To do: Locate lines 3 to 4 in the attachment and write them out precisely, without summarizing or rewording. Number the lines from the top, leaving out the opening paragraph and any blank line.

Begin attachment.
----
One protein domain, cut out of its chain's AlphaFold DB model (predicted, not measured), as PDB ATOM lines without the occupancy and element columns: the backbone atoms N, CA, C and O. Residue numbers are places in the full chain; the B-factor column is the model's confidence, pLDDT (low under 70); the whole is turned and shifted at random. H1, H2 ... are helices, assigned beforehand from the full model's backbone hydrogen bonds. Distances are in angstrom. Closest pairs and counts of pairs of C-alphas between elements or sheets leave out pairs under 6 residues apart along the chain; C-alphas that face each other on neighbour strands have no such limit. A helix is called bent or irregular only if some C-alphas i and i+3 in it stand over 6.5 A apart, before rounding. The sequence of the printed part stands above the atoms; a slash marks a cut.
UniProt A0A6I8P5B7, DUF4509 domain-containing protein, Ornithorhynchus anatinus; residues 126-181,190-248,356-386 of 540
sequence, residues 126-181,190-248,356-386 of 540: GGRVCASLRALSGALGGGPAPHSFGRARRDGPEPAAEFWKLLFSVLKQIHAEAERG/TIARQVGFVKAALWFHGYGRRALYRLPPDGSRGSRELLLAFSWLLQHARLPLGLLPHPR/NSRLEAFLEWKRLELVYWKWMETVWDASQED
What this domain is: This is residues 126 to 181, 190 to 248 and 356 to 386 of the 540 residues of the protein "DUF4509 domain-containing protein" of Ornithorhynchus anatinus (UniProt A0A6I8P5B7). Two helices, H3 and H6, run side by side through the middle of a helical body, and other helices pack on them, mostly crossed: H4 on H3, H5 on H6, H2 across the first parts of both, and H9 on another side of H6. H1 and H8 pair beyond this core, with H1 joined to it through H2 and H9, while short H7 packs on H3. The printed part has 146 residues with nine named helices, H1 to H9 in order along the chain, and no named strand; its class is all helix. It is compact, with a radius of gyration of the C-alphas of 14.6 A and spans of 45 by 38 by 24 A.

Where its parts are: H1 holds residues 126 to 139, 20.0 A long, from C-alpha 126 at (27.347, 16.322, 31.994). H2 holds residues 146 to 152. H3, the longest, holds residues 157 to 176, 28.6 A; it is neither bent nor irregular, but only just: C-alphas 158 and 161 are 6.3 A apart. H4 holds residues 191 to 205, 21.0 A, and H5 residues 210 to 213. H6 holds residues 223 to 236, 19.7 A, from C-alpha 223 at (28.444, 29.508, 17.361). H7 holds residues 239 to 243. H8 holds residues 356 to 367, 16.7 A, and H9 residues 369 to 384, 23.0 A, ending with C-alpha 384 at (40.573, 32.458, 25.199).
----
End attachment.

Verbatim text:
What this domain is: This is residues 126 to 181, 190 to 248 and 356 to 386 of the 540 residues of the protein "DUF4509 domain-containing protein" of Ornithorhynchus anatinus (UniProt A0A6I8P5B7). Two helices, H3 and H6, run side by side through the middle of a helical body, and other helices pack on them, mostly crossed: H4 on H3, H5 on H6, H2 across the first parts of both, and H9 on another side of H6. H1 and H8 pair beyond this core, with H1 joined to it through H2 and H9, while short H7 packs on H3. The printed part has 146 residues with nine named helices, H1 to H9 in order along the chain, and no named strand; its class is all helix. It is compact, with a radius of gyration of the C-alphas of 14.6 A and spans of 45 by 38 by 24 A.

Where its parts are: H1 holds residues 126 to 139, 20.0 A long, from C-alpha 126 at (27.347, 16.322, 31.994). H2 holds residues 146 to 152. H3, the longest, holds residues 157 to 176, 28.6 A; it is neither bent nor irregular, but only just: C-alphas 158 and 161 are 6.3 A apart. H4 holds residues 191 to 205, 21.0 A, and H5 residues 210 to 213. H6 holds residues 223 to 236, 19.7 A, from C-alpha 223 at (28.444, 29.508, 17.361). H7 holds residues 239 to 243. H8 holds residues 356 to 367, 16.7 A, and H9 residues 369 to 384, 23.0 A, ending with C-alpha 384 at (40.573, 32.458, 25.199).